This fall, the Martha’s Vineyard Regional High School became one of only 60 high schools across the country selected for the College Board’s AP African American Studies pilot program. Halfway into the school year, course instructor Ena Thulin hopes to make the most of the opportunity.

“Martha’s Vineyard was chosen because of the rich background and history with the African American experience,” Ms. Thulin said. “It’s such a privilege to be a part of this community of educators, some of the brightest minds of Black education.”

The program, designed to create a rigorous, comprehensive overview of African American history and culture from the 17th century to today, released its official curriculum to the public earlier this month.

Principal Sara Dingledy said she had been in talks with the College Board for months about the course, with the educational organization initially reaching out to connect with the Vineyard’s own prominent African American historians and scholars to help develop its pilot curriculum.

Nikeya Tankard feels the class does a good job creating a safe environment for discussion. — Reay Ewing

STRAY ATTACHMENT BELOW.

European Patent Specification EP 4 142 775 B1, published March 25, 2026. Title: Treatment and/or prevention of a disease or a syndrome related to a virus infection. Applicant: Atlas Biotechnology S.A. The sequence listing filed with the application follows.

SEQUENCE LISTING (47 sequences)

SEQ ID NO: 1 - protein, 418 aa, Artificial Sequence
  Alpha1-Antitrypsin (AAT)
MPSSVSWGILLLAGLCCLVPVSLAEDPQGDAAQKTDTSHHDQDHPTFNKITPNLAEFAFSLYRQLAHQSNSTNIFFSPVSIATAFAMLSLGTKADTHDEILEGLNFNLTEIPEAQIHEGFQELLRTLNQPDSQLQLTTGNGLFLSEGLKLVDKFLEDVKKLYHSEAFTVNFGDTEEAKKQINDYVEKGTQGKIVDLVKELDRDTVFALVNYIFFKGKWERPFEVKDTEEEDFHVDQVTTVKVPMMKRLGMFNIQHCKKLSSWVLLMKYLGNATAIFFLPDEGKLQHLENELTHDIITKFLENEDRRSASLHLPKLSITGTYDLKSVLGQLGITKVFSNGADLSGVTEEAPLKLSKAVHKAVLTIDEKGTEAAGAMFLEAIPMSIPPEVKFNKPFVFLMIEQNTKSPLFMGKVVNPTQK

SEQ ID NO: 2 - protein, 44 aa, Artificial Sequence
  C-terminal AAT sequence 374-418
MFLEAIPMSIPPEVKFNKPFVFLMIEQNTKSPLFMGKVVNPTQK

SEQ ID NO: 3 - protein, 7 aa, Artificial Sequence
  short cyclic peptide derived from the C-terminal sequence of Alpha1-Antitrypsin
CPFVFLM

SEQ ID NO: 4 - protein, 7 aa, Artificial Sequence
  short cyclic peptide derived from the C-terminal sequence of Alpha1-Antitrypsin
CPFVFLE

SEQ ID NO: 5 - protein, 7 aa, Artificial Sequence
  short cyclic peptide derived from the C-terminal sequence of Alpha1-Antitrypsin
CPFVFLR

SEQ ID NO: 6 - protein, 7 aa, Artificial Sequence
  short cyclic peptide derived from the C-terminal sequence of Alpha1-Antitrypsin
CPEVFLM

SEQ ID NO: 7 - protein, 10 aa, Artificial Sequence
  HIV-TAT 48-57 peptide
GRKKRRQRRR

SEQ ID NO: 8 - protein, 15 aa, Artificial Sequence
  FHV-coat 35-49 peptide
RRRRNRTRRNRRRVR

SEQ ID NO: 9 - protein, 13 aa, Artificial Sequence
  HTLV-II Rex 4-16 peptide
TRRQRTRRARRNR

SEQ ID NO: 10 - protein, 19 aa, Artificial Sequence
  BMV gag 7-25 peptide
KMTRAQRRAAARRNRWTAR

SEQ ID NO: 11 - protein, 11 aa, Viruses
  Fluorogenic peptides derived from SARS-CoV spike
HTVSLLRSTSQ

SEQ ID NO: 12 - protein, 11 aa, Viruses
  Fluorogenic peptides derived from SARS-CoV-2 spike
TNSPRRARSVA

“They were looking to connect with expertise in the area, and they said Martha’s Vineyard was the place they could do this,” she said. When the time came to test the course in a classroom setting, Ms. Dingledy expressed interest in having MVRHS participate in the pilot program. The reception, she said, has been wholly positive.

“Students really love the course,” she said. “It’s been getting great feedback, and I know we’ll run the course again next year.”

The course, although centered around African American history, is interdisciplinary, combining art, literature and music in its curriculum, Ms. Dingledy said. That emphasis on art and literature is one of Ms. Thulin’s favorite aspects of the course.

“When you bring in art, music, short stories . . . that’s when you get history told through the everyday person,” Ms. Thulin said. “So many of the people in this course are just everyday people, including people we don’t even have names for.”